Reigniting Workplace Productivity in 2018
Breathing new life into stagnating productivity levels is one of the biggest challenges for businesses in 2018.
While some major economies enjoyed a slight improvement last year, global productivity remains below pre-financial crisis levels.
Businesses have invested hundreds of millions of pounds in technology tools designed to improve and enhance their employees’ ability to perform their job. But has this been applied in the right way and to the right parts of the organization?
It is not just a question of technology. As millennial workers become the dominant presence in the workforce, companies are being forced to question their entire approach to the workplace. Are employees based in the right locations? Are they using flexible working models to their full advantage? Do they offer the kind of work/life balance that will keep the workforce motivated and engaged?
What is holding productivity back?
PAC recently partnered with Fujitsu to interview more than 1,278 senior decision-makers at organizations in Europe, North America and Australia & New Zealand to understand the current challenges they face in delivering a productive workplace environment.
Perhaps the headline finding from the research is that technology is acting as a barrier to productivity, rather than an enabler.
90% of participants said that the complexity and ease-of-use of technology is a challenge, while 84% stated that poor interoperability with outdated technology is holding back their workforce.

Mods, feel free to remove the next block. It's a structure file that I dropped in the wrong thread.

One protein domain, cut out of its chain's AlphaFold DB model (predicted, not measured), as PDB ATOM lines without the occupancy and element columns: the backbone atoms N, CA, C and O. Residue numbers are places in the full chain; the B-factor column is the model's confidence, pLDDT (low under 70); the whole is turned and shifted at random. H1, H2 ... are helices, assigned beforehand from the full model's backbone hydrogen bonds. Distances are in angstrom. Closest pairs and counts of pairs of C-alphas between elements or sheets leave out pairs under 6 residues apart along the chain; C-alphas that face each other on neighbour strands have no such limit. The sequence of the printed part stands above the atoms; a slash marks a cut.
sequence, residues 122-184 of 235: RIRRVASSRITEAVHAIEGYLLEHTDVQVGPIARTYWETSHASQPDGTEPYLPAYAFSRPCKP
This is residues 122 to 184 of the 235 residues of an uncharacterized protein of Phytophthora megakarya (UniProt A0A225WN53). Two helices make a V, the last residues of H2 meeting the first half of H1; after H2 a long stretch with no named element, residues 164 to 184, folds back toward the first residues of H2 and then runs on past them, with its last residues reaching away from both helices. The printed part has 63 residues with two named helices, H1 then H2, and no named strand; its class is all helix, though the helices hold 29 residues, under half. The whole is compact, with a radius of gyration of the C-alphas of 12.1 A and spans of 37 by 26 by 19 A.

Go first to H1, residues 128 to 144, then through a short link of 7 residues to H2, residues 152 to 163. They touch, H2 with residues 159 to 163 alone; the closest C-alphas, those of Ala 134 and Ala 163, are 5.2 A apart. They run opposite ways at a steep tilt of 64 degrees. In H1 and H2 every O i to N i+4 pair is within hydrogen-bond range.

Some 83% cite a lack of access to the right productivity tools as a further shackle on productivity, which suggests that a lot of past investment has been channeled into the wrong areas.
The battle against attrition in the UK&I
Staff attrition is a challenge to productivity for 85% of the 351 organizations in the UK and Ireland that participated in the study, and is a particular issue for public sector agencies. For example, annual churn at the UK Cabinet Office has reached 35%, which is four times the average rate across the civil service.
Some 17% admit that their workplace approach is having a negative impact on recruitment and retention, while less than 30% said that their current setup has a highly positive effect.
The large majority of participants in the study (84%) say that current working practices are not flexible enough to get the best out of their workforce. This is something that will need to be addressed as a matter of urgency, with the Prime Minister having called on all companies to advertise all jobs as flexible from Day 1, unless there are solid business reasons not to.
One of the biggest issues is that UK and Ireland businesses simply don’t have a good understanding of how productive they are today. Just 12% of participants in the study currently use analytics tools across the business to track and measure productivity.
Without knowing how productive different parts of the organization are, it is very difficult to focus technology investment in the right parts. And interestingly, technology is often viewed as a barrier, rather than an enabler of productivity.